NU Online News Service, July 28, 3:45 p.m.EDT

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Liberty Mutual Group reported net income dropped 9 percent inthe second quarter of this year, which the company's chiefexecutive said was acceptable under present market conditions.

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"It is a remarkable result given the economic and competitiveenvironment," said Edmund F. "Ted" Kelly, the Boston-basedcompany's chairman, president and chief executive officer.

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He said underwriters remain disciplined and are "walking awayfrom inadequately priced business."

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Second-quarter net income was off 9 percent, or $26 million, at$274 million compared to the same period last year. Revenuesincreased 13 percent, or $882 million, to $7.83 billion. Netwritten premium stood at $6.9 billion, an increase of $625 million,or 10 percent over the same period last year.

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The company's total combined ratio was reported as 100.2, animprovement of 1.7 points compared to the same period lastyear.

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Among some of the factors negatively impacting the company'sperformance in the quarter was private equity loss of $20 million,foreign exchange translation negatively impacting earnings by $22million and realized investment losses at $27 million.

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For the first six months of the year, net income dropped 54percent compared to last year, or $358 million, to $302 million.Revenues increased 10 percent, or $1.4 billion, to $15.24 billion.Net written premium stood at $13.93 billion, an increase of 11percent or $1.4 billion. The six-month total combined ratio dropped1.5 points to 99.8.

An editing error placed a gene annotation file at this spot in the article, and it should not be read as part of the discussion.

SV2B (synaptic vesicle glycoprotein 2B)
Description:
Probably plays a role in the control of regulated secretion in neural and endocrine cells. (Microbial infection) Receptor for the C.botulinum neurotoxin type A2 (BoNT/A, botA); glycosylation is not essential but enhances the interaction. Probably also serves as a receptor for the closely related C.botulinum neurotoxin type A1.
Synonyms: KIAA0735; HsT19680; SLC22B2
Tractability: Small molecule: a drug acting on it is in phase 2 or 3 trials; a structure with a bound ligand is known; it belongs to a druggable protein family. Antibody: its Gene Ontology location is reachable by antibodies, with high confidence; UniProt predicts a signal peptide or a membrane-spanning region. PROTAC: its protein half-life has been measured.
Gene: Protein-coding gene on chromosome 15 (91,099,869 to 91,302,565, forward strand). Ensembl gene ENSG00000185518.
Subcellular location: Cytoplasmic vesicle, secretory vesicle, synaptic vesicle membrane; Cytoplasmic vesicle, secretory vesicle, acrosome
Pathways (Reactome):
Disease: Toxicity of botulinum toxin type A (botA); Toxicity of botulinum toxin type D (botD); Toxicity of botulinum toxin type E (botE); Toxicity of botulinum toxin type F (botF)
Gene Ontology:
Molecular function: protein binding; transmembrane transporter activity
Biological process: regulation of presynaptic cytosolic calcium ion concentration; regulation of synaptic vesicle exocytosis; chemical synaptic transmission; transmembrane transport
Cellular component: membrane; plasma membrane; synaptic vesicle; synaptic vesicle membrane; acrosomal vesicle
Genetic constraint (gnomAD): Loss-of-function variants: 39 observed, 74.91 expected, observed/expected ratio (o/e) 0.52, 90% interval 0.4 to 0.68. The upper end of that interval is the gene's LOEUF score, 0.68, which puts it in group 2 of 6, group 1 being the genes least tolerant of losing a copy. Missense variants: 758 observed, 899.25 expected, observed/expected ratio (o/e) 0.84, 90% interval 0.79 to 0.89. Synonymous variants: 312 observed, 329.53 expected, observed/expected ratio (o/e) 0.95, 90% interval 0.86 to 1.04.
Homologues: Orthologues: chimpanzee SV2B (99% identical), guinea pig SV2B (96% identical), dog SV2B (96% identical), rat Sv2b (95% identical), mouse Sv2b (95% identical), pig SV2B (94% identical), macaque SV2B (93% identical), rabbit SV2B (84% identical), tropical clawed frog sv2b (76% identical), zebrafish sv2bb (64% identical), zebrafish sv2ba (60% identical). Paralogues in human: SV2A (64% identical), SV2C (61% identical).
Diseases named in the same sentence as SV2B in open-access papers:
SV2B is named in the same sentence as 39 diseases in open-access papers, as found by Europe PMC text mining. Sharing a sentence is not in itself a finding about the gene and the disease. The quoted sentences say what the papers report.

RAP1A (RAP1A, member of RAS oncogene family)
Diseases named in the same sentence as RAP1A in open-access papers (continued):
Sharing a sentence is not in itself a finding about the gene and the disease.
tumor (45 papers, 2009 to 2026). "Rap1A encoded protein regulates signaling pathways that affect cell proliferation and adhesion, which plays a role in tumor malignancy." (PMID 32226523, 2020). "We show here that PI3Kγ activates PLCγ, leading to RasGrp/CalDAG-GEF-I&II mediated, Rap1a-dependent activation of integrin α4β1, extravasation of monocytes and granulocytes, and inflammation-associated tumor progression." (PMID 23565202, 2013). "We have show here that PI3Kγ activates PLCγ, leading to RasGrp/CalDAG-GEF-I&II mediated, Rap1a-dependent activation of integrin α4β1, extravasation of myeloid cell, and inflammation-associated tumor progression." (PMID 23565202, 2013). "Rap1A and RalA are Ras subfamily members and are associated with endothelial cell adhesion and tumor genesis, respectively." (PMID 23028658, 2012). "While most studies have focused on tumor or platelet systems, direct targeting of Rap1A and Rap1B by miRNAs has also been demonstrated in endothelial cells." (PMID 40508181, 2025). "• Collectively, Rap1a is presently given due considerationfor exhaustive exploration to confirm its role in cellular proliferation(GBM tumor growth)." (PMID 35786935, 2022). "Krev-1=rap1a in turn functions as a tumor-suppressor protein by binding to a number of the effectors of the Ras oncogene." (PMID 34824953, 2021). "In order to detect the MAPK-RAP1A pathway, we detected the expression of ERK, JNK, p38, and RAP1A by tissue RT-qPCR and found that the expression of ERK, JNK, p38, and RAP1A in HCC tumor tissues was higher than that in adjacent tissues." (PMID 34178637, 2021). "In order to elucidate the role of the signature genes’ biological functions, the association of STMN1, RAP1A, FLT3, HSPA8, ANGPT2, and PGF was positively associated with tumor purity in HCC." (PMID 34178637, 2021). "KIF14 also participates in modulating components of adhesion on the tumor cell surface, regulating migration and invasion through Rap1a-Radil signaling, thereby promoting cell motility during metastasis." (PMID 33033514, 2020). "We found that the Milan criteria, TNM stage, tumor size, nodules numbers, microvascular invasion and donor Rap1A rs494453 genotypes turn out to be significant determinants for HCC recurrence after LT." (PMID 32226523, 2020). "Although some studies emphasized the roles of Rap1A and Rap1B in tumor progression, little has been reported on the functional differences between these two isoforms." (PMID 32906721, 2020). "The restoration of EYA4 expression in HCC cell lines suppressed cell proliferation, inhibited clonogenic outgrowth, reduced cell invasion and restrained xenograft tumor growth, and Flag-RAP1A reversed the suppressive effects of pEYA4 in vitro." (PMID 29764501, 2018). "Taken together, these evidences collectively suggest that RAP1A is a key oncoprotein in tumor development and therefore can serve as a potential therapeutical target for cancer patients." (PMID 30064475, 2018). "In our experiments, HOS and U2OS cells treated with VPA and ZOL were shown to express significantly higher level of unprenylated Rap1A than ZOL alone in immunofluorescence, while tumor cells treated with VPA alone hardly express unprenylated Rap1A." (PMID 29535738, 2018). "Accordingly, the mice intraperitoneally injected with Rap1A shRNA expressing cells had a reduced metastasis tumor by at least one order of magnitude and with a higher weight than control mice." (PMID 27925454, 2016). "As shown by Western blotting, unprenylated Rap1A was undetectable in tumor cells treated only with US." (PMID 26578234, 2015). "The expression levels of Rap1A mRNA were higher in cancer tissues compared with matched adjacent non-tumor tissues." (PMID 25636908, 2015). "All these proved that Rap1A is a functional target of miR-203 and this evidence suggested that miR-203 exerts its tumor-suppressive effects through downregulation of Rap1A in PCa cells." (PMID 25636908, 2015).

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On the personal lines side, Mr. Kelly said the company continuesto seek rate increases for auto risks and suffered significantweather-related homeowners losses in the Midwest. He said theindustry needs to obtain rate increases in this part of the countrydue to those losses.

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Commercial lines remain competitive, he noted, with brokerspushing for more decreases and one insurer "that remains extremelyaggressive on price." However, that price competition is primarilyfocused on keeping business and new business opportunities remaindifficult to obtain.

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In the face of an anticipated hard market, Mr. Kelly said thecompany is seeing more requests for multiyear deals.

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Property prices are beginning to bottom out, he noted, andcatastrophe property exposures are getting increases of 10-to-20percent.

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"Pricing is firming up a little bit, except maybe in middlemarket; personal lines is doing very well," said Mr. Kelly. "Wewill continue to plan and hold tight on underwriting standards andpricing for a long time since we have generally a conservativeview, if not negative view of the economy."

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